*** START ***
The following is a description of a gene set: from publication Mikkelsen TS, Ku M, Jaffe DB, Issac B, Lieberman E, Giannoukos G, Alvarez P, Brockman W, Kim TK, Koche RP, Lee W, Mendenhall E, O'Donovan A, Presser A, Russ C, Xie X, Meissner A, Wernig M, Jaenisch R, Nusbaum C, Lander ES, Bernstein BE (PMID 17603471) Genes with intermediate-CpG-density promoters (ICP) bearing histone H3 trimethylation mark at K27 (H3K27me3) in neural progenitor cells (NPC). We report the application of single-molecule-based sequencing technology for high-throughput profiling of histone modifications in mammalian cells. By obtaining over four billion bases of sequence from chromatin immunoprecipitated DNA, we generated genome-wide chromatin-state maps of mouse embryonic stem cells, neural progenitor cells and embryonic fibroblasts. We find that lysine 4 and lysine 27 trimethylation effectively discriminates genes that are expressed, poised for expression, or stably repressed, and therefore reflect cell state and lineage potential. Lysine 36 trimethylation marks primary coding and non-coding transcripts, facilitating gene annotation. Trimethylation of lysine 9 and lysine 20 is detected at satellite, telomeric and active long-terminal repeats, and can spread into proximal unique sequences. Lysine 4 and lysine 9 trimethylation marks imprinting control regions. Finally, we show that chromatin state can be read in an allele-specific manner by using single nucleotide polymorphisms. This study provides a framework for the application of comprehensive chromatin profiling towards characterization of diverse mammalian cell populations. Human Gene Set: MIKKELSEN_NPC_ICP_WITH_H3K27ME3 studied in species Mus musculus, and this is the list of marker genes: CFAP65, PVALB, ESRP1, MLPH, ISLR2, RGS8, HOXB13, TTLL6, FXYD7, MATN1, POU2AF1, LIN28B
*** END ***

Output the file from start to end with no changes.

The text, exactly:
The following is a description of a gene set: from publication Mikkelsen TS, Ku M, Jaffe DB, Issac B, Lieberman E, Giannoukos G, Alvarez P, Brockman W, Kim TK, Koche RP, Lee W, Mendenhall E, O'Donovan A, Presser A, Russ C, Xie X, Meissner A, Wernig M, Jaenisch R, Nusbaum C, Lander ES, Bernstein BE (PMID 17603471) Genes with intermediate-CpG-density promoters (ICP) bearing histone H3 trimethylation mark at K27 (H3K27me3) in neural progenitor cells (NPC). We report the application of single-molecule-based sequencing technology for high-throughput profiling of histone modifications in mammalian cells. By obtaining over four billion bases of sequence from chromatin immunoprecipitated DNA, we generated genome-wide chromatin-state maps of mouse embryonic stem cells, neural progenitor cells and embryonic fibroblasts. We find that lysine 4 and lysine 27 trimethylation effectively discriminates genes that are expressed, poised for expression, or stably repressed, and therefore reflect cell state and lineage potential. Lysine 36 trimethylation marks primary coding and non-coding transcripts, facilitating gene annotation. Trimethylation of lysine 9 and lysine 20 is detected at satellite, telomeric and active long-terminal repeats, and can spread into proximal unique sequences. Lysine 4 and lysine 9 trimethylation marks imprinting control regions. Finally, we show that chromatin state can be read in an allele-specific manner by using single nucleotide polymorphisms. This study provides a framework for the application of comprehensive chromatin profiling towards characterization of diverse mammalian cell populations. Human Gene Set: MIKKELSEN_NPC_ICP_WITH_H3K27ME3 studied in species Mus musculus, and this is the list of marker genes: CFAP65, PVALB, ESRP1, MLPH, ISLR2, RGS8, HOXB13, TTLL6, FXYD7, MATN1, POU2AF1, LIN28B